The majority of Lust for Darkness takes place inside the cult leader's sprawling manor, a place filled with obscene sculptures, unsettling masks, and a wide assortment of self-pleasure devices from the days of old. Not surprisingly, this isn't the sort of game you'll want to play around children or those who are easily offended by such things, especially once the game sends poor Jonathan into another dimension called Lusst’ghaa, which he enters through glowing… er, vaginas. There, the cult's insatiable sexual desires become even more graphic, complete with rooms full of bloody orgies, mutilated bodies in the throes of ecstasy, and what appears to be penis-centric art installations. Visually, the game delivers plenty of horrific sights, though they soon lose their luster; even gratuitous sexual violence can only shock a person for so long. In fact, the game seems to think that coasting by on the sexual deviancy of its generic cult will serve as full-blown horror for the duration of the adventure. On the contrary, it just gets boring and predictable by the time you've seen every hideous thing on display. If doled out in smaller doses, these images may have had more of an impact.

You navigate the landscape in first-person using your keyboard and mouse (or a gamepad), with additional keys reserved for interacting with objects, picking up the occasional item, and running. You'll spend the vast majority of your time looking through drawers and examining countless trinkets and doodads sprinkled around the mansion. Tucked among random decorations are certain objects that unlock side stories, which provide a wealth of information about the cult, its religion, and the people who run it. Once you collect all the relevant pieces, you can access these stories via the main menu. They're essentially just animated audiobooks, but they do provide some interesting detail if you care at all about the game's mythology and lore. But while I do appreciate their inclusion, I wish the developers had incorporated this information into the base game, instead of forcing me to do three separate fetch quests to access the goodies. If you decide to skip over these side stories, you'll bypass a lot of background that helps flesh out (no pun intended) some of the game's narrative vagueness, but you honestly won't miss them. Unlocking them is probably more trouble than they’re worth.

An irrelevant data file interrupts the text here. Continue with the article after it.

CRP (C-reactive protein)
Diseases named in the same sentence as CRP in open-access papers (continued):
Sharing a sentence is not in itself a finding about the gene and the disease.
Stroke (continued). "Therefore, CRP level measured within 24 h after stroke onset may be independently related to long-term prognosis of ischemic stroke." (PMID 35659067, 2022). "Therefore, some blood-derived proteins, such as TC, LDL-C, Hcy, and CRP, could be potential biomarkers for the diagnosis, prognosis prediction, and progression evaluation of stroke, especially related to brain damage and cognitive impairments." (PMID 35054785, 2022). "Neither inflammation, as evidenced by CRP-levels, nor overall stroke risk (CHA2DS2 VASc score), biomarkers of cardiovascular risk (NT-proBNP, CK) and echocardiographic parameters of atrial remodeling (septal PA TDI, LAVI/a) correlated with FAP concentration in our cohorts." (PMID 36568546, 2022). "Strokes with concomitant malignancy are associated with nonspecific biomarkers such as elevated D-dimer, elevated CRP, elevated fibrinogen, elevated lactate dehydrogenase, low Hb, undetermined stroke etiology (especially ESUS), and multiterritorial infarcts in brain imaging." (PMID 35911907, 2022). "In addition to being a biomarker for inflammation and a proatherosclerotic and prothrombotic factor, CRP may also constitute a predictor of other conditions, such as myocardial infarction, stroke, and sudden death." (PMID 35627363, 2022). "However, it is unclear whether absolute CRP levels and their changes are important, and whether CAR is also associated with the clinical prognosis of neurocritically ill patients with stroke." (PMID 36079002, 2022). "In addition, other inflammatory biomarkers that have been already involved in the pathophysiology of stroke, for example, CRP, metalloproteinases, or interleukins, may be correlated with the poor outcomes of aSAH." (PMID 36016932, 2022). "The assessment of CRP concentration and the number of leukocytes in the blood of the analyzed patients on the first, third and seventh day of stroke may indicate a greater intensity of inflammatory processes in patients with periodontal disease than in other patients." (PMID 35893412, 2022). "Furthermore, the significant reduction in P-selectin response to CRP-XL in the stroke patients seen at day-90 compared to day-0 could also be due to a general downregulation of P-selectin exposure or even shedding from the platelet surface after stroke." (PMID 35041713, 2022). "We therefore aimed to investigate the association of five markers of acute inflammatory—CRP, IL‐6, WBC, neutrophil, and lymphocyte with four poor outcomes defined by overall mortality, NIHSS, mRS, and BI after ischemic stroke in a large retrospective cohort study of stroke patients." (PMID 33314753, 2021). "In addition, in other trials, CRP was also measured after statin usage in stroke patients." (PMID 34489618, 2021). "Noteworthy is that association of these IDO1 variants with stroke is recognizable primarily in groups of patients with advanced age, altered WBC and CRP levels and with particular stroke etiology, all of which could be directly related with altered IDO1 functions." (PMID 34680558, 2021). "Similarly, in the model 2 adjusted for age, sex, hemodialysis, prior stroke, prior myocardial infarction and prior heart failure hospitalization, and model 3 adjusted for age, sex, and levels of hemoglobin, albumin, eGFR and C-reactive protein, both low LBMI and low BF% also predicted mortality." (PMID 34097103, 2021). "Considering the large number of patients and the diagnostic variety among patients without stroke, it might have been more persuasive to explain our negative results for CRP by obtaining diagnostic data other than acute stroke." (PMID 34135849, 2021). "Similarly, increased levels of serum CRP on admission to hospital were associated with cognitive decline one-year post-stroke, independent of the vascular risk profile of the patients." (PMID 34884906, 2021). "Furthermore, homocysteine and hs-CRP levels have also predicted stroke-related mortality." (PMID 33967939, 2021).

Puzzle-wise, you won't have too many genuine head-scratchers to deal with. Most tasks boil down to finding an object and taking it to a specific location. However, sometimes it's unclear what, exactly, you need to do to move forward, bringing the story to a complete standstill. For instance, getting into the mansion early on proved particularly daunting, as the letter from Amanda said I would need to find another way in since I didn't have an invitation to the cult's shindig. I spend roughly 30 minutes looking for open windows, doors that were slightly ajar, or ways to scale the walls surrounding the property. Only when I decided to retrace my steps out of sheer frustration did I discover the solution to my problem. Without giving too much away, gaining entrance ultimately makes sense, but figuring out the solution didn't occur in an organic and satisfying manner. The same can be said for a few of the other puzzles; if you can't figure one out right away, just keep at it until something clicks, as most of them are straightforward enough to solve with some old-fashioned trial and error.